A male voice exclaims, “This is a drinkable commercial. Shazam now to drink it.” A hand holding a Coke bottle enters from the side of the screen and begins to pour the Coke seemingly off the screen. Consumers then open Shazam on their phone, Shazam recognizes the music from the ad, and a video of a glass Coke cup opens on the phone screen. If one holds their phone between themselves and the screen, the liquid seems to be coming straight from the TV into their phone, in a personal glass of Coke. The ice in the cup clinks and cracks as it is being filled with the fizzling, bubbly soda. The ad ends with an invitation to consumers: “You don’t know zero until you’ve tried it” (Coca-Cola Zero, 2015). The many sensuous features of the ad fills Coke’s depth with ideas of lightness and freedom, and solidifies Coke’s uplifting qualities into consumers’ iconic consciousness.
As for the discursive depth of “GAMEDAY TRADITION,” the ad both drew on existing discourses and set the stage for new ones. Again, Coke was targeting young consumers, today’s millennials (Swant, 2015). By using Shazam to create an augmented reality, the Coke brand associated itself with cool, cutting edge, high-tech advances that companies today have been competing for and that have received a ton of attention in the media. As the first brand to attempt an ad like this, Coke also incited a discourse about the capabilities of advertising, for which they were ahead of the curve. Additionally, since the ad was run during ESPN College GameDay, a pre-game show that always plays before Saturday college football games (Swant, 2015), Coke positioned itself within the discourses and ritual of Saturday college football, making Coke accompany and signify tradition. Further, since the ad featured a glass bottle, Coke further instilled its brand with nostalgia and sentimentality. Tapping into and spurring a discourse, the ad sends the message that Coke is a timeless drink that satisfies and invigorates twenty-first century tastes and inspires its drinkers to feel free and uninhibited. Thus, the materiality and discursive depth of “GAMEDAY TRADITION” reifies the iconic power of Coca-Cola.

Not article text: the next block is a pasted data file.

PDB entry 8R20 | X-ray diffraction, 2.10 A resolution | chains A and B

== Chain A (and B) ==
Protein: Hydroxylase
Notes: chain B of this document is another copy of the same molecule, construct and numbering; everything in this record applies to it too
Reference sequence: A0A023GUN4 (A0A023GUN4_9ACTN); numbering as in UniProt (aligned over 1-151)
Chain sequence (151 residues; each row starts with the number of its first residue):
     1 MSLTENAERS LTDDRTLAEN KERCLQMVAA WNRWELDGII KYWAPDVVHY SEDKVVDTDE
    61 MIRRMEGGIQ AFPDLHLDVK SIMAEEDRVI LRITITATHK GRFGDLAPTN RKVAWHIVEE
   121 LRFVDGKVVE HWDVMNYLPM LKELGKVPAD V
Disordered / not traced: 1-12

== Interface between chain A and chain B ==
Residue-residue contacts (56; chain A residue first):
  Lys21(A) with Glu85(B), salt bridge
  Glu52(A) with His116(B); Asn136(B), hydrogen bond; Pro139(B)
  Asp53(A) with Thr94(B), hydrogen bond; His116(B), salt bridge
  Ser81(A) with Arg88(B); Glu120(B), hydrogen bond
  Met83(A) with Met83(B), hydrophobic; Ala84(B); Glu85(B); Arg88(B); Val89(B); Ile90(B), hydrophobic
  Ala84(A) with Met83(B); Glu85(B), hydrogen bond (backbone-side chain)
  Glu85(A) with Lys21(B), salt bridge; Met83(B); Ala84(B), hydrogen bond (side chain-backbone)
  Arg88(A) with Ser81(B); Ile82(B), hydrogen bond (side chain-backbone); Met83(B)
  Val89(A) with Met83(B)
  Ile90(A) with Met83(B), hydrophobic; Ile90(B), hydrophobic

Holt and Alexander agree that to be iconic, brands must be important to the formation of consumer identities. In “Hilltop,” Coke became iconic of and necessary for harmony, and in “GAMEDAY TRADITION,” Coke became the dual-embodiment of nostalgia and modernity. Yet, in comparison to Alexander’s theory, Holt’s cultural branding model is much more speculative in that he gives no explanations for how brands can identify the pulse of the nation or embody constructed myths. Alexander’s theory of iconic consciousness introduces the importance of discourses in creating meaning and the necessity of sensual surfaces for manifesting those discursive meanings. The materiality in the Coke ads throughout past decades generate feelings of lightness, refreshment, and renewal which further draw consumers past the surface and into the depth, and enhance Coke’s iconicity. The materiality and discursive depths of objects are integral to creating iconic consciousness and vital to developing iconic brands that are valuable to consumers’ identities.
Written for SOCY 352: Iconic Material Culture, with Jeffrey Alexander and Anne Marie Champagne
Alexander, Jeffrey C. (2008, October 17) “Iconic Experience in Art and Life: Beginning with Giacometti’s “Standing Woman” in Theory, Culture and Society, Vol. 25(5): 1-19
Alexander, Jeffrey C. (2010). “Iconic Consciousness: The Material Feeling of Meaning,” Thesis Eleven, 2010 103: 10.
[The Coca-Cola Co.] (2016, April 4). “Hilltop” Remastered. [Video File]. Retrieved from https://www.youtube.com/watch?v=C2406n8_rUw
[Coca-Cola Zero]. (2015, September 18). GAMEDAY TRADITION. [Video File]. Retrieved from https://www.youtube.com/watch?v=PAUGiF3dMno
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Swant, M. (2015, September 21). Coke Zero’s ‘Drinkable Advertising’ Push Looks to Get Millennials